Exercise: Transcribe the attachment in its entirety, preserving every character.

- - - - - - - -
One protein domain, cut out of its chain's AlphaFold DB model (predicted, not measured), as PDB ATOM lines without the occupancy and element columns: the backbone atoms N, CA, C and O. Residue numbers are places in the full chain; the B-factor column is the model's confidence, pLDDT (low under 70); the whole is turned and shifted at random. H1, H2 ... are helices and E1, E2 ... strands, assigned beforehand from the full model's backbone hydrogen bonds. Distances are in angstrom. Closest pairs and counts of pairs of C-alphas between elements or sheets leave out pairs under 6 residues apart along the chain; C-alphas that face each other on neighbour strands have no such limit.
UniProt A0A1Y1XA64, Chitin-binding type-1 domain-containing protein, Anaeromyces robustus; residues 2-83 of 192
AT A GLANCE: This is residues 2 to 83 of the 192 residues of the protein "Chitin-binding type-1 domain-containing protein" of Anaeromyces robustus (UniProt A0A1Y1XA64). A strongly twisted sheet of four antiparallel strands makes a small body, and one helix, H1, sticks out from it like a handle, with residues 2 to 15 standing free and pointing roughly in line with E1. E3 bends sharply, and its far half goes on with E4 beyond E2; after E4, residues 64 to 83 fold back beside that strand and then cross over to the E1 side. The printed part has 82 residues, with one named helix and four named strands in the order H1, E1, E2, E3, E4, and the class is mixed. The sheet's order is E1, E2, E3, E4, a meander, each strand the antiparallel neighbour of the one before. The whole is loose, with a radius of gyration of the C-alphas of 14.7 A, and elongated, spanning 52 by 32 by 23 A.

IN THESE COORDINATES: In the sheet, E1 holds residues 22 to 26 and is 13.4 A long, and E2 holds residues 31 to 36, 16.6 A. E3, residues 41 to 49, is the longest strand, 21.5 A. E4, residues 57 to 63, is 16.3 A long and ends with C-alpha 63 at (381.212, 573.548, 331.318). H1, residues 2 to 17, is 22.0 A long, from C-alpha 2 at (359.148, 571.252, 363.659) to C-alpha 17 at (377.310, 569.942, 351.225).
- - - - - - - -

One protein domain, cut out of its chain's AlphaFold DB model (predicted, not measured), as PDB ATOM lines without the occupancy and element columns: the backbone atoms N, CA, C and O. Residue numbers are places in the full chain; the B-factor column is the model's confidence, pLDDT (low under 70); the whole is turned and shifted at random. H1, H2 ... are helices and E1, E2 ... strands, assigned beforehand from the full model's backbone hydrogen bonds. Distances are in angstrom. Closest pairs and counts of pairs of C-alphas between elements or sheets leave out pairs under 6 residues apart along the chain; C-alphas that face each other on neighbour strands have no such limit.
UniProt A0A1Y1XA64, Chitin-binding type-1 domain-containing protein, Anaeromyces robustus; residues 2-83 of 192
AT A GLANCE: This is residues 2 to 83 of the 192 residues of the protein "Chitin-binding type-1 domain-containing protein" of Anaeromyces robustus (UniProt A0A1Y1XA64). A strongly twisted sheet of four antiparallel strands makes a small body, and one helix, H1, sticks out from it like a handle, with residues 2 to 15 standing free and pointing roughly in line with E1. E3 bends sharply, and its far half goes on with E4 beyond E2; after E4, residues 64 to 83 fold back beside that strand and then cross over to the E1 side. The printed part has 82 residues, with one named helix and four named strands in the order H1, E1, E2, E3, E4, and the class is mixed. The sheet's order is E1, E2, E3, E4, a meander, each strand the antiparallel neighbour of the one before. The whole is loose, with a radius of gyration of the C-alphas of 14.7 A, and elongated, spanning 52 by 32 by 23 A.

IN THESE COORDINATES: In the sheet, E1 holds residues 22 to 26 and is 13.4 A long, and E2 holds residues 31 to 36, 16.6 A. E3, residues 41 to 49, is the longest strand, 21.5 A. E4, residues 57 to 63, is 16.3 A long and ends with C-alpha 63 at (381.212, 573.548, 331.318). H1, residues 2 to 17, is 22.0 A long, from C-alpha 2 at (359.148, 571.252, 363.659) to C-alpha 17 at (377.310, 569.942, 351.225).